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In the face of severe cold, Canadians may still be able to rely on the “Canadian goose” to survive, but in the face of the economic winter, no matter how thick the “Canadian goose” can not make people feel warm.
On March 1, local time, Statistics Canada released the country’s economic data for the fourth quarter of 2018: Canadian GDP grew at an annualized quarter-on-quarter rate of 0.4% in the fourth quarter of 2018, much lower than the previous value of 2%, and 1% lower than expected, and the slowest growth rate in two years. For the whole year, GDP grew 1.8 per cent, down 40 per cent from 2017.
Among them, the same and month-on-month growth rates of GDP in December were both lower than expected, with a sharp decline from the previous value of 1.1 per cent year on year, and negative growth for the second month in a row compared with-0.1 per cent.
In fact, Canada’s economy has been stuck in a quagmire for years, but economists are surprised by such poor economic data.
According to the World Bank, Canada’s GDP was $1.843 trillion in 2013 and only $1.653 trillion in 2017. While the world’s major economies are slowly recovering, Canada’s economy is in recession.
According to data released by Statistics Canada, the biggest drag is total fixed capital formation, of which investment in residential construction fell 14.7%, the biggest decline since 2009. Investment in housing fell by 3.9%, investment in new housing by 5.5%, investment in decoration by 2.7%, and ownership transfer costs by 2.6%.
The decline in exports is also an important drag on the economy. Canadian exports fell 0.1% in the fourth quarter, and the ratio of export to import prices fell 3.6%, the biggest drop in trade since 2009. The export prices of crude oil and asphalt fell particularly sharply, reaching 34.3%.
Lower export prices caused Canada’s real gross national income (GNI) to fall by 1.0 per cent, the biggest drop in the indicator in five years.
Growth in Canadian household spending slowed for the second consecutive quarter, rising 0.2 per cent in the fourth quarter, down 0.1 percentage points from 0.3 per cent in the third quarter. Of this total, expenditure on services increased by 0.5%, life insurance and financial services increased by 0.9%, while expenditure on goods fell by 0.2%. Durable goods fell 0.5 per cent, mainly due to a 0.6 per cent reduction in motor vehicle consumption. Spending on semi-durable goods fell 0.3%, while non-durable goods were the same as in the third quarter.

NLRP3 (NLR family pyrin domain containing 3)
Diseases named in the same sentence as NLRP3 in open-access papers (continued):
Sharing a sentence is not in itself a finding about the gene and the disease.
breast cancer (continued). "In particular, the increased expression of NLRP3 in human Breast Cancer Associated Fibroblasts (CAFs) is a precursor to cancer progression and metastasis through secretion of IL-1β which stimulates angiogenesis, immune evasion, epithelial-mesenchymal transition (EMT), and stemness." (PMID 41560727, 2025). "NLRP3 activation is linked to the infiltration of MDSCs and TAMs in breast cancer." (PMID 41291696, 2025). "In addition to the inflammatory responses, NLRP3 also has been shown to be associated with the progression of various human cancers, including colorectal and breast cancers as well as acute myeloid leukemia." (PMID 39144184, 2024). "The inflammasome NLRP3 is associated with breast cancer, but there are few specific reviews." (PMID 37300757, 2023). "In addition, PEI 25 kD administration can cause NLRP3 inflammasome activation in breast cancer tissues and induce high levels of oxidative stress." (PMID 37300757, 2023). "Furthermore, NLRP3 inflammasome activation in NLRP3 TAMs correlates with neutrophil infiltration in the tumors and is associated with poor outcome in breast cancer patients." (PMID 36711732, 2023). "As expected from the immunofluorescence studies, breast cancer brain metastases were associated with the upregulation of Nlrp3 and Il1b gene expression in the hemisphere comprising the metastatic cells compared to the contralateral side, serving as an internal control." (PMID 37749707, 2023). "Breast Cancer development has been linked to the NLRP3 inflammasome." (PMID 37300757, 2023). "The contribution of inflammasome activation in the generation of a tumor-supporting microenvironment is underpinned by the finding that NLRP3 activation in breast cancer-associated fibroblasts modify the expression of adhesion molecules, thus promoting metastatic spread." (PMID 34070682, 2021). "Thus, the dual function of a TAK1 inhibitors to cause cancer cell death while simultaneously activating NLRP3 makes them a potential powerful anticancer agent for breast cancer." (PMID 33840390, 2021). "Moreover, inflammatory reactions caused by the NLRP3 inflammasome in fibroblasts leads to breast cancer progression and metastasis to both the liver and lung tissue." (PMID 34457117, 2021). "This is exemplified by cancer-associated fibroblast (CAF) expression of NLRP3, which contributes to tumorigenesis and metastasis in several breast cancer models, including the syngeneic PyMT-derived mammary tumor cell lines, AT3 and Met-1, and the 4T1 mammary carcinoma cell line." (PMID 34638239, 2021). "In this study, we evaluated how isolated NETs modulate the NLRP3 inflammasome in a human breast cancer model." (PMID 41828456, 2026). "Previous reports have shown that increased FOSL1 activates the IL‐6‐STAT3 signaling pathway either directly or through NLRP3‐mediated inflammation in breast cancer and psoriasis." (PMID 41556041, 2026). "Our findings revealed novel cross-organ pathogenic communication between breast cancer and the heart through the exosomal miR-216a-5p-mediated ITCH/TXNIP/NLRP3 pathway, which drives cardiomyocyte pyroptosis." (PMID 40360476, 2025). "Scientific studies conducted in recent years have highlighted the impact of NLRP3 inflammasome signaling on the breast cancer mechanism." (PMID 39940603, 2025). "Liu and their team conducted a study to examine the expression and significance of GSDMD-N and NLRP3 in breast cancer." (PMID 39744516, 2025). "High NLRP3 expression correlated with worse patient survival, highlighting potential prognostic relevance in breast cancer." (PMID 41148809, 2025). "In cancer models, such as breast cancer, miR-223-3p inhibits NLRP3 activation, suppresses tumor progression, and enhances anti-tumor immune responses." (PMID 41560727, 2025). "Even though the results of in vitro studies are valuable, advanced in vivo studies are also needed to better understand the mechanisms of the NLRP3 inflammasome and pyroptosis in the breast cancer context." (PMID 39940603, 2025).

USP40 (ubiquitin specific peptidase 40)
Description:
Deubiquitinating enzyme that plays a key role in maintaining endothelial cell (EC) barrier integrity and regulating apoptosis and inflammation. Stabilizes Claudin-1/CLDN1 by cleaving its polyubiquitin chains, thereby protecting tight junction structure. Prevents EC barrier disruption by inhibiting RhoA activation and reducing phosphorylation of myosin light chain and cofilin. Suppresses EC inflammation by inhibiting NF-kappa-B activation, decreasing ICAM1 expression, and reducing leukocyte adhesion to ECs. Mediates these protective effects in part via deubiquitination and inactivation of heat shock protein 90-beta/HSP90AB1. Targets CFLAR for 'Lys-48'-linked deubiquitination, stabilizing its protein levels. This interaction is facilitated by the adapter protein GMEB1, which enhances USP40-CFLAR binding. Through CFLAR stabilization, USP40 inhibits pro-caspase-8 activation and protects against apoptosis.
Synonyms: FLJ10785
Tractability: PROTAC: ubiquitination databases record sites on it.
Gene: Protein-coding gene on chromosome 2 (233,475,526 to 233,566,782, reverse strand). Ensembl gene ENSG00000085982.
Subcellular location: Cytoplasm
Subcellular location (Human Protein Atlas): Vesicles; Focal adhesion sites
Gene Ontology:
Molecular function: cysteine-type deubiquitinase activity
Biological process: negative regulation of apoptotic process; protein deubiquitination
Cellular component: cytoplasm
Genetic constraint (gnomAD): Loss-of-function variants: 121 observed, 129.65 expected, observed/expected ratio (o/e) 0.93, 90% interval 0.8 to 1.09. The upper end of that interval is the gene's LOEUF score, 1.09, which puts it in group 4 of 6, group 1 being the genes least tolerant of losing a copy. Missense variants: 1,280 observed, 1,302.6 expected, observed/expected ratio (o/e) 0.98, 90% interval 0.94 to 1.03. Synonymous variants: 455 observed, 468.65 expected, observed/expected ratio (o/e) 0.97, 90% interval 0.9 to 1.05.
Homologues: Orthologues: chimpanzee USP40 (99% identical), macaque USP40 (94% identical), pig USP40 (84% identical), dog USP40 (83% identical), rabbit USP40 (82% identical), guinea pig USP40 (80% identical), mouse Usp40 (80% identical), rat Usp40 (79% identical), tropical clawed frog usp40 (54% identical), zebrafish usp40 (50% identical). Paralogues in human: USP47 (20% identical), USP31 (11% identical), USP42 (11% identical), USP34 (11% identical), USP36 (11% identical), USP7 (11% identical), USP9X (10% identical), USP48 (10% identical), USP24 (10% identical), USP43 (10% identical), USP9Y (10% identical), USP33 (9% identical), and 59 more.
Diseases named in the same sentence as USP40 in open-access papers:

The economic downturn has had a greater impact on the lives of Canadians than the cold. Especially Canadians who are accustomed to “overspending”.
Over the past few decades, a major economic feature of Canada has been high debt, and people’s well-off lives tend to rely on the borrowing habit of spending in advance. The endless debt deficit underpins Canada’s economy.
At the end of the second quarter of 2018, 70% of Canadian households had $1.77 in debt when they had a disposable income of $1, according to Statistics Canada. By the end of the third quarter, that figure had risen to $1 to $1.78, which, of course, included all credit card and mortgage debt.
At present, Canada’s household debt is equivalent to 101% of GDP, the highest in the world. By contrast, the US household debt-to-GDP ratio is less than 80 per cent, while Germany and France have a household debt-to-GDP ratio of 60 per cent. For 30 years, Canadian households have been steadily increasing their debt, and living on credit has become a way of life. Canadians have debts of more than $2 trillion, most of which are mortgages.
Advance consumption may be sustained when the economy is good, but once the economy stagnates, debt becomes a trap that can’t get out.
The number of bankruptcies in Canada climbed to 32846 in the fourth quarter of 2018, up 5.5 per cent from a year earlier and 6.1 per cent from a month earlier, according to the Canadian Federal bankruptcy Supervision Office (the Office of theSuperintendent of Bankruptcy Canada).
According to the first-quarter results of Toronto TD Bank and Canadian Imperial Commercial Bank, both banks raised their loan loss reserves. Toronto TD Bank increased to C $850 million, an increase of 23% over the same period last year. Imperial Commercial Bank of Canada’s loan loss reserve has also more than doubled to C $338 million, the highest level in two years.